The Airbus A 318 is a strange little aeroplane. It’s essentially an Airbus A 319 which never fully grew. The aircraft has not been a commercial success and to be honest, I’m not sure if the production line is even still open for this type. In any case, Air France currently has a fleet of 18 of these short, stubby little aircraft.

They are configured with a seating capacity of a maximum of 118 seats. On today’s flight there are four rows of Business Class with a total of 14 seat. On the port side of the vessel there is no row 1, the bulkhead row on this side is row 2. I am seated on 2A, a window seat. With only three passengers in the Business Class cabin in total, I have the whole row to myself, which is obviously very luxurious and makes for a very comfortable ride. The seat pitch throughout is 32 inches. In addition, there is a red pillow at every seat, which gives the impression of a very bright and fresh cabin.

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SERVICE
The service up front is done by the maître de, a young French woman. Apparently, the English language continues to be a problem for Air France. But as long as I can communicate with her in French, I think we should be alright. While boarding is still in process, she welcomes me on board, brings me a refreshing towel and asks me if there’s anything I’d like to drink. I order a bottle of still water.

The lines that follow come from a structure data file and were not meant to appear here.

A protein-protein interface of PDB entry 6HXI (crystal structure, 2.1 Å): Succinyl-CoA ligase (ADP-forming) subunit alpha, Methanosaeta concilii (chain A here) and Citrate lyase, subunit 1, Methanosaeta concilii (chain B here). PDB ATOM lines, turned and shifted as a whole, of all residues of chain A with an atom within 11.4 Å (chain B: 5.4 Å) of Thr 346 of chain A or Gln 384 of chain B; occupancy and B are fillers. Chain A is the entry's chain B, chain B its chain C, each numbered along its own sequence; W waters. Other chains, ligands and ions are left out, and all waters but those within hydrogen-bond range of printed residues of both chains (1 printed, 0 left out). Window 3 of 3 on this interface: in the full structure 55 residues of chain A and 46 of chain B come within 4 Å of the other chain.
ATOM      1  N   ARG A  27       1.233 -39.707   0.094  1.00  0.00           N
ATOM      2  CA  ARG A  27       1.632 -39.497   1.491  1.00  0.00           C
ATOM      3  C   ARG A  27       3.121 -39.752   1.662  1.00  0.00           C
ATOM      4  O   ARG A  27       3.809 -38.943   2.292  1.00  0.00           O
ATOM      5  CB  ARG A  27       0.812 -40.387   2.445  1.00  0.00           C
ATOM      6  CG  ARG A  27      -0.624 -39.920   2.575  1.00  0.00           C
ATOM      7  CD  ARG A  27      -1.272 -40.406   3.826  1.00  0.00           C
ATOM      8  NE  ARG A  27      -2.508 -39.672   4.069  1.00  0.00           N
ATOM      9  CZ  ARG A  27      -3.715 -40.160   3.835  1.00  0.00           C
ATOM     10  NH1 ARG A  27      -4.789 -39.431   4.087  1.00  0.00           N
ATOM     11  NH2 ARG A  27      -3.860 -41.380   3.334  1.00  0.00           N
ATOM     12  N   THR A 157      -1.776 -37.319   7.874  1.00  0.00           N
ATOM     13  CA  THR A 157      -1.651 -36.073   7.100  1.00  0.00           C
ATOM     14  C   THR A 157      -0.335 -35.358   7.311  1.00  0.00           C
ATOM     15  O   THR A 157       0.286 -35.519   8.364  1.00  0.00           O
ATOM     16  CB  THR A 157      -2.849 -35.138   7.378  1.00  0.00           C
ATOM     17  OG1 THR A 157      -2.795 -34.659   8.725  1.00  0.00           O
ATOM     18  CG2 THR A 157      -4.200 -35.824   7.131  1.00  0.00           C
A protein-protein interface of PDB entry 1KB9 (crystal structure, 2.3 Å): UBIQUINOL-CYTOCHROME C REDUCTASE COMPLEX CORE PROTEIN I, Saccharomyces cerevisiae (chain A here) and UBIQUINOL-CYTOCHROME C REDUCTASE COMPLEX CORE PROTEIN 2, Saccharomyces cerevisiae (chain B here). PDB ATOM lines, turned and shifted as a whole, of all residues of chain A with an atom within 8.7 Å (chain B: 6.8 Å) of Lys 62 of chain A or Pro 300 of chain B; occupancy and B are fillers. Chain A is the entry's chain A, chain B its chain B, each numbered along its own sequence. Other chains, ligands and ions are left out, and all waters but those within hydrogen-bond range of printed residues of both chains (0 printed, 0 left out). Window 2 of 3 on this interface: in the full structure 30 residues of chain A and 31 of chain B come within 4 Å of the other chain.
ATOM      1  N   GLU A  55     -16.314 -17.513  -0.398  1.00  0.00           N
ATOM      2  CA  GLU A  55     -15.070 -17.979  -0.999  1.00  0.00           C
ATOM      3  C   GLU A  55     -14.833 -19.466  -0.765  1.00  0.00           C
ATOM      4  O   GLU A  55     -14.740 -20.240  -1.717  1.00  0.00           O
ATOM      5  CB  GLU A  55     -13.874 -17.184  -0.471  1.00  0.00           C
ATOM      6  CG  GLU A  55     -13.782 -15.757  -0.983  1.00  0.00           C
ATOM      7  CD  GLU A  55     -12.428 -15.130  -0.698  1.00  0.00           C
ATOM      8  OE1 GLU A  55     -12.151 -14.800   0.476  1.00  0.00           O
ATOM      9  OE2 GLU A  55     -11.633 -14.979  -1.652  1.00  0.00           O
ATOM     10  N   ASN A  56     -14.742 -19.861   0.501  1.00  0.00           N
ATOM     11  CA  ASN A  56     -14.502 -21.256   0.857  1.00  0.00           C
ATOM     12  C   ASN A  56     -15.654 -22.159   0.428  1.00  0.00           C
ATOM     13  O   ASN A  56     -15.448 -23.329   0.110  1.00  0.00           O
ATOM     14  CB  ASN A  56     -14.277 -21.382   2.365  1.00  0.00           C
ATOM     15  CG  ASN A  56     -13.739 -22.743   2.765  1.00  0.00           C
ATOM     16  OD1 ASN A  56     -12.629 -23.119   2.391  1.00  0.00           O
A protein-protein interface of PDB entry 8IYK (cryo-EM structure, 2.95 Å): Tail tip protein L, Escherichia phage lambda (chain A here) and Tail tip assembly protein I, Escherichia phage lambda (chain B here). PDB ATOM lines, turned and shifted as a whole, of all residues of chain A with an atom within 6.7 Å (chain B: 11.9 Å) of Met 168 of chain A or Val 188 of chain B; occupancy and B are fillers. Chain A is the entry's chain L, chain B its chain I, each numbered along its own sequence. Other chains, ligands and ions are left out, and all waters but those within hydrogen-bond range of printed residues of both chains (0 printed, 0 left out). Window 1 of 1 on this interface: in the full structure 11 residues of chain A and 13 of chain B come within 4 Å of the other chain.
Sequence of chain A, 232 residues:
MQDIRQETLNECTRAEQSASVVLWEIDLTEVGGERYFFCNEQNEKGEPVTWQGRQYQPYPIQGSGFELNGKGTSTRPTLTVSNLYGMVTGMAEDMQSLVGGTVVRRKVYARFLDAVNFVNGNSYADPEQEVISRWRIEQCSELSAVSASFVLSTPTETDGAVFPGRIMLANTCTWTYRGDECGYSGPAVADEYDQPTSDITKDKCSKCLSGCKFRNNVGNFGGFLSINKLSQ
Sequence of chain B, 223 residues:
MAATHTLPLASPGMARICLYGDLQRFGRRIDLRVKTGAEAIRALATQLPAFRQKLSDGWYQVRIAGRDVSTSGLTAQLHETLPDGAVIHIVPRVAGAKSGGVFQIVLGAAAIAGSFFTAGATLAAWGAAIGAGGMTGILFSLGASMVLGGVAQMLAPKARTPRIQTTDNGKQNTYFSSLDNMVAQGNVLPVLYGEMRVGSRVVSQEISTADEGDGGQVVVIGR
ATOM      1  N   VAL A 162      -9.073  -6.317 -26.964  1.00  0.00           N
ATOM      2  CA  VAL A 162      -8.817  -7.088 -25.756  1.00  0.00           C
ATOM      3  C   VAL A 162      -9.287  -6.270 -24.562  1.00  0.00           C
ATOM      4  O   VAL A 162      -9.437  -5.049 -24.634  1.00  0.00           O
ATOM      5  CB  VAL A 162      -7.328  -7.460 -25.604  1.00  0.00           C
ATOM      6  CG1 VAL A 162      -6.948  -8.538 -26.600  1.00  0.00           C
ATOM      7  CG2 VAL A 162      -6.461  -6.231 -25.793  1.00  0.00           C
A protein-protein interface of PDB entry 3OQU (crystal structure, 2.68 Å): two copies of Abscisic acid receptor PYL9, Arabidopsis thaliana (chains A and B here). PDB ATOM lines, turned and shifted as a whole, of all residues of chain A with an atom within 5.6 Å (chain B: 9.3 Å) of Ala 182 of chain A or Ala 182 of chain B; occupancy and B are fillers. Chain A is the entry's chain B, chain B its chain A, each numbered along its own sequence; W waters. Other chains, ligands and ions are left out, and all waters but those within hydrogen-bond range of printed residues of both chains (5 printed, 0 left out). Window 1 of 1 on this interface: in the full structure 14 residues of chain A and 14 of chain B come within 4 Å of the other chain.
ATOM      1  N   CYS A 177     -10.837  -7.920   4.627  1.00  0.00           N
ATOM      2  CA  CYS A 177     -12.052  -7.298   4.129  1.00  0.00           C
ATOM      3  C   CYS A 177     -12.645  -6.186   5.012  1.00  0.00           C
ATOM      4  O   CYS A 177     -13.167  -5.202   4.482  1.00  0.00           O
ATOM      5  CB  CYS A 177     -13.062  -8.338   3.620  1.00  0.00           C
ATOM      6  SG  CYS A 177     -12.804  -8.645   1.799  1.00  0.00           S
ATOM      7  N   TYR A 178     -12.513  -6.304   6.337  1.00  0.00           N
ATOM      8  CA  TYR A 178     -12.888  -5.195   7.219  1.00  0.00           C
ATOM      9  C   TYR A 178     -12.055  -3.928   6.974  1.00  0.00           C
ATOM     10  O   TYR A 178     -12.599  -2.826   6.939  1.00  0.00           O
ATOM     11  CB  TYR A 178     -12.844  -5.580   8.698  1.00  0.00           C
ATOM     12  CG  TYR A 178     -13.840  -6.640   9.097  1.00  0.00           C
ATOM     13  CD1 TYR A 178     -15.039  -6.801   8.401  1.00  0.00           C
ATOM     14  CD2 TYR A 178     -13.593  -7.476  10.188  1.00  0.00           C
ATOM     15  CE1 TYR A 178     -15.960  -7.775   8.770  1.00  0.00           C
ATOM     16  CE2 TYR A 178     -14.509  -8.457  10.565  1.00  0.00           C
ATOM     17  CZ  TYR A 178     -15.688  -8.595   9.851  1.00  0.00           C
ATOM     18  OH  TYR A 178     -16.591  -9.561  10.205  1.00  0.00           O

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Throughout the flight she takes good care of the three of us, in addition to helping out with the service in the back. What I particularly like though, is that Air France strictly enforces a closed curtain policy on its flights.

THE MEAL
As soon as we’re airborne, the meal service begins. The flight time is estimated at 1 hour and 5 minutes, which is not very much. The meal service consists of one tray that has on it:

  • a wholegrain, bresaola and horseradish sandwich,
  • pickled vegetables served with a tartar sauce,
  • a warm cheese stick,
  • a bowl of diced pear in honey,
  • a Tropézienne cake and a small but sinfully dense chocolate cake thingy,